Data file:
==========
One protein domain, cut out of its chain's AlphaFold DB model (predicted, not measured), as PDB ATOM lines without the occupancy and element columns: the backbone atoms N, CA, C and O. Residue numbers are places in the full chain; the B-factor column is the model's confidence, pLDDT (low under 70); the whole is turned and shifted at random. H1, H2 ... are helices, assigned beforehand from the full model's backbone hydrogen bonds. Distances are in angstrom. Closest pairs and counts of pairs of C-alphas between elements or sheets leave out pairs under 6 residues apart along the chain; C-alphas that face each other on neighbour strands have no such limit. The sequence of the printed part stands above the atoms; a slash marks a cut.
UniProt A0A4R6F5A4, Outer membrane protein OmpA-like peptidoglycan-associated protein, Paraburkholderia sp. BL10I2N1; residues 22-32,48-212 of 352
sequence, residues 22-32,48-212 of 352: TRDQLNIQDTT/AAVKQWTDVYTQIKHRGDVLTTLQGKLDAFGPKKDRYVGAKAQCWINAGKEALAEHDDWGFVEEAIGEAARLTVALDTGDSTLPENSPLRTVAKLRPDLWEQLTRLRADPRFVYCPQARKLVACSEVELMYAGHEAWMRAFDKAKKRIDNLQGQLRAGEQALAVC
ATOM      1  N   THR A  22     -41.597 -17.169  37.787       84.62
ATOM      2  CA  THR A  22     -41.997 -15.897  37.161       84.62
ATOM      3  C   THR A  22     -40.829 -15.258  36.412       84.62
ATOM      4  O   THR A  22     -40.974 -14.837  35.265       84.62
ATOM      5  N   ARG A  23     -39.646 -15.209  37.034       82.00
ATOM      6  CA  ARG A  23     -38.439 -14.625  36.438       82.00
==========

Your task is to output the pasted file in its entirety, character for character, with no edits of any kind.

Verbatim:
One protein domain, cut out of its chain's AlphaFold DB model (predicted, not measured), as PDB ATOM lines without the occupancy and element columns: the backbone atoms N, CA, C and O. Residue numbers are places in the full chain; the B-factor column is the model's confidence, pLDDT (low under 70); the whole is turned and shifted at random. H1, H2 ... are helices, assigned beforehand from the full model's backbone hydrogen bonds. Distances are in angstrom. Closest pairs and counts of pairs of C-alphas between elements or sheets leave out pairs under 6 residues apart along the chain; C-alphas that face each other on neighbour strands have no such limit. The sequence of the printed part stands above the atoms; a slash marks a cut.
UniProt A0A4R6F5A4, Outer membrane protein OmpA-like peptidoglycan-associated protein, Paraburkholderia sp. BL10I2N1; residues 22-32,48-212 of 352
sequence, residues 22-32,48-212 of 352: TRDQLNIQDTT/AAVKQWTDVYTQIKHRGDVLTTLQGKLDAFGPKKDRYVGAKAQCWINAGKEALAEHDDWGFVEEAIGEAARLTVALDTGDSTLPENSPLRTVAKLRPDLWEQLTRLRADPRFVYCPQARKLVACSEVELMYAGHEAWMRAFDKAKKRIDNLQGQLRAGEQALAVC
ATOM      1  N   THR A  22     -41.597 -17.169  37.787       84.62
ATOM      2  CA  THR A  22     -41.997 -15.897  37.161       84.62
ATOM      3  C   THR A  22     -40.829 -15.258  36.412       84.62
ATOM      4  O   THR A  22     -40.974 -14.837  35.265       84.62
ATOM      5  N   ARG A  23     -39.646 -15.209  37.034       82.00
ATOM      6  CA  ARG A  23     -38.439 -14.625  36.438       82.00